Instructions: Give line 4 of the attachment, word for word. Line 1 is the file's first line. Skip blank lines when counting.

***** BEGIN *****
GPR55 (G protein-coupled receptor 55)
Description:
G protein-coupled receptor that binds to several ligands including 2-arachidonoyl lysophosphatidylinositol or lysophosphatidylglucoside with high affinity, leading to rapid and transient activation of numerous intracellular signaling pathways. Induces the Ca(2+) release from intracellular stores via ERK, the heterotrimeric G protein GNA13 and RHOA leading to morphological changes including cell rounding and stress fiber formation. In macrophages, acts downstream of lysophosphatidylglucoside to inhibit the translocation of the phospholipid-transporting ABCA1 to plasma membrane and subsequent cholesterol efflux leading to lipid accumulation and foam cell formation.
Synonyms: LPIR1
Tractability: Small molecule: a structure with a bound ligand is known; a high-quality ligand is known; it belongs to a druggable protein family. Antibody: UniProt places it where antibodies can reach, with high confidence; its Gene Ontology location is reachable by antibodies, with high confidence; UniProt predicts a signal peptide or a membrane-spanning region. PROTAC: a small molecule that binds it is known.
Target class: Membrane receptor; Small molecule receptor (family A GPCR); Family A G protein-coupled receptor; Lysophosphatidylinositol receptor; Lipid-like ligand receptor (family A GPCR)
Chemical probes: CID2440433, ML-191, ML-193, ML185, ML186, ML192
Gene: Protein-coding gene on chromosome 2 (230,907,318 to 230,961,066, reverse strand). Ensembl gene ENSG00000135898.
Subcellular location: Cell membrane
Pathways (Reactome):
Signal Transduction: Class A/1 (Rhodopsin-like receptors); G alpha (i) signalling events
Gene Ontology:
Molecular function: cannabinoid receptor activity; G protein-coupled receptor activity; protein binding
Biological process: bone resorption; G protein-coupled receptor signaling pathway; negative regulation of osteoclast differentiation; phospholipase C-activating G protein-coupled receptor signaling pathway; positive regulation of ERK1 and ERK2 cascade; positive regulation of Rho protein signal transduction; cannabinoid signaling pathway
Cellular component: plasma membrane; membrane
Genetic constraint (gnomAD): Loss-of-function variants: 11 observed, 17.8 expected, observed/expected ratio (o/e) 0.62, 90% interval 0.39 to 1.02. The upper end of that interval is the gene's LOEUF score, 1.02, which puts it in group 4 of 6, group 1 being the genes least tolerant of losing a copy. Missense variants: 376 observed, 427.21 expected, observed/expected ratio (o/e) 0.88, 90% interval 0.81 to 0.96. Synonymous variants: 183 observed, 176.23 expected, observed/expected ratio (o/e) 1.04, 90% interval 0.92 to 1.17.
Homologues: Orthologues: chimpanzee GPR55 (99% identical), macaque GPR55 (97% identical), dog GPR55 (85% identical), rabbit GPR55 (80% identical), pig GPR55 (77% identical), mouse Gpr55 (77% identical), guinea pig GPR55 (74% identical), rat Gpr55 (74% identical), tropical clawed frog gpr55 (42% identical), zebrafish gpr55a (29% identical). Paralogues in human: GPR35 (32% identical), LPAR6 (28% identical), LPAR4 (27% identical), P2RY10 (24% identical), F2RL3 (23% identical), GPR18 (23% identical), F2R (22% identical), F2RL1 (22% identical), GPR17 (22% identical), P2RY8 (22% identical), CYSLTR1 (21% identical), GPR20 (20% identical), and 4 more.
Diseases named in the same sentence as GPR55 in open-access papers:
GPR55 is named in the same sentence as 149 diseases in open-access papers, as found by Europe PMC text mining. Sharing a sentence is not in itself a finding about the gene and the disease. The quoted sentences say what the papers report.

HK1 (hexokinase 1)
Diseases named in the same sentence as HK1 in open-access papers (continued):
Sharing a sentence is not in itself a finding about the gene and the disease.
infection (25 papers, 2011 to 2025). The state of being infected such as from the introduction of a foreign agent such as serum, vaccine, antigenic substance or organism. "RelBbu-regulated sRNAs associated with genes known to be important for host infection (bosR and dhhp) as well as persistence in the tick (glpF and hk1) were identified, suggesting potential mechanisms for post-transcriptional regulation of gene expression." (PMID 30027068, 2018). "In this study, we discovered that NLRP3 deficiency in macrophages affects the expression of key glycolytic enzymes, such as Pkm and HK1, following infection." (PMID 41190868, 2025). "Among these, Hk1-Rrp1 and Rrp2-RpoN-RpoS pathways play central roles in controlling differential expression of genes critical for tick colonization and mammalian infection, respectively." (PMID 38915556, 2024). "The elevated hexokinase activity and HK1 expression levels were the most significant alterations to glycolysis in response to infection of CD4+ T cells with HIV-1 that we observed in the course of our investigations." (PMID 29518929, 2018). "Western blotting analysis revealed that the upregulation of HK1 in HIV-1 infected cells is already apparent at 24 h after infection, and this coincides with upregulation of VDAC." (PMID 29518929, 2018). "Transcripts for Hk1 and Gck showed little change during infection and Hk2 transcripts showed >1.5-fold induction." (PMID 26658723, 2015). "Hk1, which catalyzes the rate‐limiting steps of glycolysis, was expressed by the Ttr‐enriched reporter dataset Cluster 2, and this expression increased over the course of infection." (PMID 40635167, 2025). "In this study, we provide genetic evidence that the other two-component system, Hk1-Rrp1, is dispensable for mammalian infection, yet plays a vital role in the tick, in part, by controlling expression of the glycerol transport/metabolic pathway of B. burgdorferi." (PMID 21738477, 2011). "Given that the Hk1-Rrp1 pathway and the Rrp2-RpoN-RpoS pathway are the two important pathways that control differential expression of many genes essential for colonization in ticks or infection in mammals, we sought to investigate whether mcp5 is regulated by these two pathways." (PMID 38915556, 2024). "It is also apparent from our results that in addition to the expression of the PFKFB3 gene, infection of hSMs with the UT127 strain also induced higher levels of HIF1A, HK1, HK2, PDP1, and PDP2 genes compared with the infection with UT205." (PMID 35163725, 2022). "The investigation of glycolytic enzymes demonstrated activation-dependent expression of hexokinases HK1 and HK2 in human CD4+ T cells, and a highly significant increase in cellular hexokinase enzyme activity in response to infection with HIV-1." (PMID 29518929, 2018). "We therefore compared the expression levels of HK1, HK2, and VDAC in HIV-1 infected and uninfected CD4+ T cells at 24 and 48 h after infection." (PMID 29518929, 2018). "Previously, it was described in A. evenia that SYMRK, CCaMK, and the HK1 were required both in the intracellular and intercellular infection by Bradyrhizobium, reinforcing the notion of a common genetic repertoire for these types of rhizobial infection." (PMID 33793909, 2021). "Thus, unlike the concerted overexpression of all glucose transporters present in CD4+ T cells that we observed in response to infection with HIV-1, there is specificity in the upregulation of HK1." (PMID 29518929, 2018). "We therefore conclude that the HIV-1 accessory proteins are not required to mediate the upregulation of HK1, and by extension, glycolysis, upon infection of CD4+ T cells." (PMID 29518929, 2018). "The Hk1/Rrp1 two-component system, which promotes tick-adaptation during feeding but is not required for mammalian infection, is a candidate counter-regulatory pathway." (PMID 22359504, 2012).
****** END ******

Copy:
Synonyms: LPIR1